Serena Williams' tennis career will come to an end one day but her determination to fight for equality won't.

On the court, the American left Wimbledon with a whimper as she was thrashed in the final 6-2 6-2 by Romanian Simona Halep. Off the court, Williams was as defiant as ever.

The 37-year-old has never been afraid to stand up for what she believes in and at the end of her press conference after a crushing defeat nobody saw coming, she ended with the words: "The day I stop fighting for equality and for people that look like you and me will be the day I'm in my grave."

United States' Serena Williams reacts after losing a point to Romania's Simona Halep, background right, during the women's singles final match. Photo / AP
United States' Serena Williams reacts after losing a point to Romania's Simona Halep, background right, during the women's singles final match. Photo / AP

Williams was responding to a question from a journalist who told her tennis legend Billie Jean King suggested the 23-time major winner should stop trying to be a "celebrity" and concentrate on winning matches.

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Williams has now lost her past three grand slam finals and admitted what was once a habit has become something much harder to reach.

Before the tournament, King said: "She's got business, a baby, she's trying to help gender equity, particularly for women of colour, but all that makes it much harder to commit to winning a grand slam.

"I would like to see her put everything else aside from that.

"I wish she would just make a commitment for the next year-and-a-half to two years and just say, 'I'm going to absolutely devote what's necessary for my tennis so when I look in the mirror when I'm older that I can go back in my mind and know I gave everything I had and be happy'."

Later in the tournament, King added: "Quite frankly, if I were Serena, I would give up being a celebrity for a year-and-a-half."

However, it's important to note while King referenced "gender equity", she never explicitly said Williams should stop fighting for equality.

Romania's Simona Halep hugs United States' Serena Williams after defeating her in the women's singles final match on day twelve of the Wimbledon Tennis Championships in London. Photo / AP.
Romania's Simona Halep hugs United States' Serena Williams after defeating her in the women's singles final match on day twelve of the Wimbledon Tennis Championships in London. Photo / AP.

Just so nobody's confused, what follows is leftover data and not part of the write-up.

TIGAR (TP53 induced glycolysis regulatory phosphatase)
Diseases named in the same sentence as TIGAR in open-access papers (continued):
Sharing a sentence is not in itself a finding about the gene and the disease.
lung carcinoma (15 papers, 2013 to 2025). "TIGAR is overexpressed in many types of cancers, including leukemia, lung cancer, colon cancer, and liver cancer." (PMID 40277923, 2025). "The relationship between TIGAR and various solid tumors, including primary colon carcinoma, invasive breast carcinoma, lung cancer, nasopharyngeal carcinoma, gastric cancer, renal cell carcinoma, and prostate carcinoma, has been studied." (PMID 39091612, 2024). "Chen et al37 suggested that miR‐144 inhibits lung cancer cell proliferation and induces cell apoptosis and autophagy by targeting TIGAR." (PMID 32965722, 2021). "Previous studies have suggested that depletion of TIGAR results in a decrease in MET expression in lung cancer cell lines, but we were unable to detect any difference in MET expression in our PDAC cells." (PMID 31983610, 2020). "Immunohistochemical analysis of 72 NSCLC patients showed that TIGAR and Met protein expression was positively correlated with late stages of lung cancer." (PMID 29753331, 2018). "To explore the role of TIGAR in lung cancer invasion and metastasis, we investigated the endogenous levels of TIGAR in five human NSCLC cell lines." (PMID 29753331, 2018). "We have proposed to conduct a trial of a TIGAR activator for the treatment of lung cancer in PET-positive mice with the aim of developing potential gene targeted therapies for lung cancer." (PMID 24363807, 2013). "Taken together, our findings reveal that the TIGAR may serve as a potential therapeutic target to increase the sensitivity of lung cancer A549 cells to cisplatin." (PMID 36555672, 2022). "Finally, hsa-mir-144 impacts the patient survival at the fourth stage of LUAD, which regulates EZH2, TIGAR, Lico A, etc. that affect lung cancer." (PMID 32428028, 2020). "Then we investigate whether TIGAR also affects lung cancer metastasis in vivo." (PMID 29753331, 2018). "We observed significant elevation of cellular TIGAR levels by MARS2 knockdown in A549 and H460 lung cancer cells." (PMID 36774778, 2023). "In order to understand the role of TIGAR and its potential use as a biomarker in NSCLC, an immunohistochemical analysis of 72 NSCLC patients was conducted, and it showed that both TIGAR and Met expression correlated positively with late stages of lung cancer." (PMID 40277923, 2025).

Just as importantly, King also said she had no issue if Williams continued to live her life the way she has been, saying it was merely a wish on her behalf to see the superstar put all her energy into tennis.

"If she's happy doing it this way, it's fine," King said.

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While Williams made it clear she would never give up fighting for women's rights, she didn't suggest where she stood on taking a back seat in other areas of her life to concentrate fully on her tennis.

Williams has always embraced her role as a champion of gender equality and that was on show in a recent essay she penned for Harper's Bazaar in which she addressed her controversial US Open final against Naomi Osaka last year.

Williams was embroiled in huge storm when she accused chair umpire Carlos Ramos of being a "thief" for issuing her with code violations and claimed she was being punished because she was a woman.

While Osaka was in tears over the furore when she received her maiden grand slam trophy, Williams doesn't regret the way she acted, saying it only strengthened her resolve to keep fighting for equality.

"This incident — though excruciating for us to endure — exemplified how thousands of women in every area of the workforce are treated every day," Williams wrote.

"We are not allowed to have emotions, we are not allowed to be passionate. We are told to sit down and be quiet, which frankly is just not something I'm okay with. It's shameful that our society penalises women just for being themselves.

"Ever since I was a little girl, I've felt a need to voice my opinion and be heard. Some may not like it, and to be honest, that's their prerogative. I respect it. Growing up as the youngest of five girls, I learned that I had to fight for everything I wanted. And I won't ever stop raising my voice against injustice."

Williams is chasing Margaret Court's record of 24 grand slam titles but has fallen short in her recent efforts to draw even with the Australian, missing out again when she was obliterated by Halep. But she maintains being preoccupied with records isn't what's holding her back.

"Someone told me I shouldn't look at the records anymore. I should just focus on my game. That's kind of what I've been doing since I got to 18 (slams)," Williams said after her Wimbledon defeat.

"In the meantime, I got pregnant, had a baby, so ... that definitely plays a little bit into it.

"I don't know. I feel like I'm just really on this journey of just doing the best that I can, playing the best that I can when I can."